[NB. I know there are comments that I need to review and respond to. I’m posting first and will do those comments later today. Thanks for your patience.]
There’s a front page story in today’s New York Times that certainly caught my attention. I’ve written frequently about frozen sperm and frozen embryos in the past. I’ve also noted that the technology to freeze eggs is now available, though it is not widely used just yet. Clearly it is only a matter of time. The story in today’s NYT is about how parents are sharing the cost of freezing eggs with their adult daughters. Perhaps as much as anything what disturbs me is the title: “So Eager For Grandchildren, They’re Paying the Egg-Freezing Clinic.”
So what is it that bothers me here? After all, this is a logical extension of the insistence on the primacy of genetic connection. For all of you who think genetic connection is essential or even irreplaceably special, this all makes perfect sense. The best way to ensure that the women discussed here can have a genetically related child even if they wait a few more years is to freeze their eggs. With the egg safely frozen they can eventually use a surrogate, if need be. The one crucial ingredient they must contribute to that genetically related child is safely on ice. The alternative would be to rush out and get pregnant immediately, even if they think they are not ready to raise a child. Perhaps we can agree that this is not a good idea.
I know that it is common for parents to want their adult children to have children of their own. But I’d hope that this is because the older parents parents want two things: They want their children to have the experience of being parents and they want to have the experience of enjoying new children without the responsiblity of parenthood themselves. But neither of these things require a genetically related grandchild.
There’s frequently disagreement here about the importance of genetic linkage in constructing parenthood. (I’m not talking here about the articulated need a person has to know something about their genetic forebears–I’m talking about the idea that the right people to raise a child a presumptively the genetic parents.) Can we agree, though, that that insistence on the importance of genetic linkage is at least a large part of what drives a young woman to freeze her eggs?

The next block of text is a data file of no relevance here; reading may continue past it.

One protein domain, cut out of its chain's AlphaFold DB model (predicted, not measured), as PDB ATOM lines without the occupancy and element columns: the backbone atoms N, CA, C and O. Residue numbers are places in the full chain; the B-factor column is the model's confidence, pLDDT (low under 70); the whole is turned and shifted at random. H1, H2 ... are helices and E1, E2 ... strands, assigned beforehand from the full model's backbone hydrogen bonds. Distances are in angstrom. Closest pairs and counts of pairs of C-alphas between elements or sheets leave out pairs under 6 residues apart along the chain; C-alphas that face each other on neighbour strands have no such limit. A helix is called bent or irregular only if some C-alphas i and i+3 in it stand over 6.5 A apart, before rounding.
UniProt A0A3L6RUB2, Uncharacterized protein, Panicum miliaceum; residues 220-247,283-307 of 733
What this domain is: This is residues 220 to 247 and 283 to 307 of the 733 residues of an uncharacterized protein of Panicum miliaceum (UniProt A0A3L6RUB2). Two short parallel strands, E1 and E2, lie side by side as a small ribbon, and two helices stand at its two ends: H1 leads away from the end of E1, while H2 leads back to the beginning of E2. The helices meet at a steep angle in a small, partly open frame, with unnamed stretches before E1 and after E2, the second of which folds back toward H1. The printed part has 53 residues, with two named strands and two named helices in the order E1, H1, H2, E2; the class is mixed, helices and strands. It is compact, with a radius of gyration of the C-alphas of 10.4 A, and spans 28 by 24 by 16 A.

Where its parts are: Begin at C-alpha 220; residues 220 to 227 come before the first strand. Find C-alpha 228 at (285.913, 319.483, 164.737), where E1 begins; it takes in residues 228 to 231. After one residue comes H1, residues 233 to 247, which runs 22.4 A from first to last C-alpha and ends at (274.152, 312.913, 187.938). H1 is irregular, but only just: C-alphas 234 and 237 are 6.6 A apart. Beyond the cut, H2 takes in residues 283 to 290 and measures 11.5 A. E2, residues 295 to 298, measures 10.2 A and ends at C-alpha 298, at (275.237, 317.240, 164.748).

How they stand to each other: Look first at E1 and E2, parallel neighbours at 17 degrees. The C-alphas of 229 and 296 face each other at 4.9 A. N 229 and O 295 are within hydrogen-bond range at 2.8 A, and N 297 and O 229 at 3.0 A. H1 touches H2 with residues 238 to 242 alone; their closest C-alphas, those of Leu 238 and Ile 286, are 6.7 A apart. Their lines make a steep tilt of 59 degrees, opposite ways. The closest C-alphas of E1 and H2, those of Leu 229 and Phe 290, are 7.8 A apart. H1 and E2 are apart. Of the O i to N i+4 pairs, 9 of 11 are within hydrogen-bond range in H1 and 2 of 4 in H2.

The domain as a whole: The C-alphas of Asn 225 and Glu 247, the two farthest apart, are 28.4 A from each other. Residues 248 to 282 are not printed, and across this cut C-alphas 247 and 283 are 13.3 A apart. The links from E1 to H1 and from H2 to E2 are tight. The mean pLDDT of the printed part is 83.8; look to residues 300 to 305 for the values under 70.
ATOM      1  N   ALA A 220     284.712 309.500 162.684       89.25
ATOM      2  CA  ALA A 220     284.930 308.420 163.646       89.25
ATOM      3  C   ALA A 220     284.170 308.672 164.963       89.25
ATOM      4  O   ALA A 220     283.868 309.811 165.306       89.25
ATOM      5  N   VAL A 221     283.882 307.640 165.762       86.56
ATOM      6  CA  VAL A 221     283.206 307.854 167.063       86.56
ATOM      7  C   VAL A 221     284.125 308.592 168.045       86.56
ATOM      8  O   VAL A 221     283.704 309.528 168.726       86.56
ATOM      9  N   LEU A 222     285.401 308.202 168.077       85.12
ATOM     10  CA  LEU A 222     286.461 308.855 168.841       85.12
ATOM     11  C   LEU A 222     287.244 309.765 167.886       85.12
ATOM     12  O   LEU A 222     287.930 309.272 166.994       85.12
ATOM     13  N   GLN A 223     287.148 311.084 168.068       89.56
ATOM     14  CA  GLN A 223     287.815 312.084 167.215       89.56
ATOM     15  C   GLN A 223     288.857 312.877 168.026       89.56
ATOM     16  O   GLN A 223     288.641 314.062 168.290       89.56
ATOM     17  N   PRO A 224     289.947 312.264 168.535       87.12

Is there any harm in freezing the eggs? Apart from the fact that it is expensive and one might think the money could be put to better use (maybe the someday-grandchild could have a college fund?) is there anything wrong?
I confess I am not sure. But it does seem to me this continues the cycle that places more and more emphasis on having the genetically connected child, and I think there are many things to worry about there. Apart from the reliance on new and intrusive technologies, I worry that valuing the genetic connection means devaluing the performance of parenthood. After all, for some people if you’ve got that precious genetic link, you’ve got it all. What more is needed to make you a parent?
So if this is a trend, what else can we look forward to? Apart from instances where men are undergoing medical treatment, freezing your own sperm has not been common. That’s because we’ve known that ordinarily men can keep producing sperm for their whole lives. But with studies showing that the age of the sperm producer may be relevant to the health of the child, surely some men will want to freeze their young and healthy sperm sooner rather than later.
If parenthood is based on genetics then you really can freeze it in a slender straw and defrost it when you’re ready. That woman will be a parent in ten years or twenty or fifty. She may, indeed, be long gone from our world before she is a parent.
This is such an odd idea to me. To be a parent (in my book) requires that you first be present and involved in the lives of your children. I think the world would be a better place if we insisted on this rather than worked so hard to ensure the genetic connection.